What should be the political consequences to John Edwards of his admitted affair with Rielle Hunter. Let's put aside for a moment, the fact that he lied about it and his odd claim that he had been 99% honest, I don't want to get into the "lying about sex" exception to the general admonition for honesty.
Should this end his political career?
Before conservatives and Republicans quickly assent, they ought to remember that John McCain may have done the same thing. Whether or not he took up with Cindy Hensley before his marriage to Carol McCain had ended in fact (if not in law as it most certainly had not), he apparently has admitted to running around with other women during that period of time. If Edwards career is over, why wasn't McCain's?
I actually don't think Edwards' political career should be over because of his dalliances. (There are, however, many other reasons to end it.) But I am reluctant to say that it doesn't matter or that it is entirely private - at least not at the level of the Presidency.
Certainly it does say something about his character although I dislike the part of our politics that destroys otherwise good people for getting caught in a piece of bad business which is comparable to what many others are guilty of but not caught at. I appreciate the we cannot know what goes on in someone else's marriage and that the cause of this type of thing can be complex. I also understand that we are flawed and no one of us is without sin (or, as we call them today, "mistakes.")
But, in a way, that is why it can't be ignored. It is hard to do the right thing. Fidelity is difficult and marriage, while it is a great blessing, is a lot of work. Yet it is vital to society. This was a grave betrayal of Elizabeth Edwards and the Edwards children and, in a way, of Rielle Hunter and, if it is his, her child. When engaged in by someone aspiring to the Presidency or Vice Presidency, it is scandalous in the theological sense of the word, i.e., it offends moral standards in a way that may discredit them or become a stumbling block to others.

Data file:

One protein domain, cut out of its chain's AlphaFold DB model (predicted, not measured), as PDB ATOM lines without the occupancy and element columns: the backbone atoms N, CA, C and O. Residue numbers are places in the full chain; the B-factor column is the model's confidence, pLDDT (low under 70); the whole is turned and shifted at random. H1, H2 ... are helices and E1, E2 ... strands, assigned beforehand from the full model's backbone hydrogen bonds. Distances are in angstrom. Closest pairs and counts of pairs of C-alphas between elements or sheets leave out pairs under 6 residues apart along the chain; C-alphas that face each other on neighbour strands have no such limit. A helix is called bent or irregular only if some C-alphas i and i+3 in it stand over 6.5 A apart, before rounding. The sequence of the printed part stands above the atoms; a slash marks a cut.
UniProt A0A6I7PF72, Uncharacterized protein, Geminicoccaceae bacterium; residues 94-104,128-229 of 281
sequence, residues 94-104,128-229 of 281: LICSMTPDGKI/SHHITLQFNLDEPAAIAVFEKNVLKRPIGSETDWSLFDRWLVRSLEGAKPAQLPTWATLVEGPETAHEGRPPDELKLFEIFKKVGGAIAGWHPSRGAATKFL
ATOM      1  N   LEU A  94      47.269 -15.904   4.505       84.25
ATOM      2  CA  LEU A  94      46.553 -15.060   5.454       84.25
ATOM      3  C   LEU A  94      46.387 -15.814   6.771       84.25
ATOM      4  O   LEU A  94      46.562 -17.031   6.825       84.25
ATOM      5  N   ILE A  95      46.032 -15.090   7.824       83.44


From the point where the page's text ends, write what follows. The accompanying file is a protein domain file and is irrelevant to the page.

A HuffPo blogger asks whether, in light of that affair, "Edwards care[s] less about poor people today than he did yesterday?" He notes that history has revealed extramarital affairs on the part of other leaders and suggests that they had nothing to do with how they governed.
Is it just that they did not get caught? Is it just that it was long ago?
In part, yes, it is. Edwards has modeled behavior that has been and is disastrous for poor people in particular. It is behavior with public consequences and, in public figures, must be condemned. One of the ways that happens is that he gets his time in the wilderness. In someone standing for our highest office, respect for doing the right thing seems to demand that John Edwards suffer public consequences for doing the wrong one.
In its immediate aftermath, John Edwards, just like Newt Gingrich, cannot expect to be a national leader. There may come a day, when a contrite Edwards, like Newt, can be rehabilitated. But it flouts our moral standards to reward him with a prominent speech at the Democratic convention or serious consideration for the Vice Presidency.
My guess is that Obama will do neither.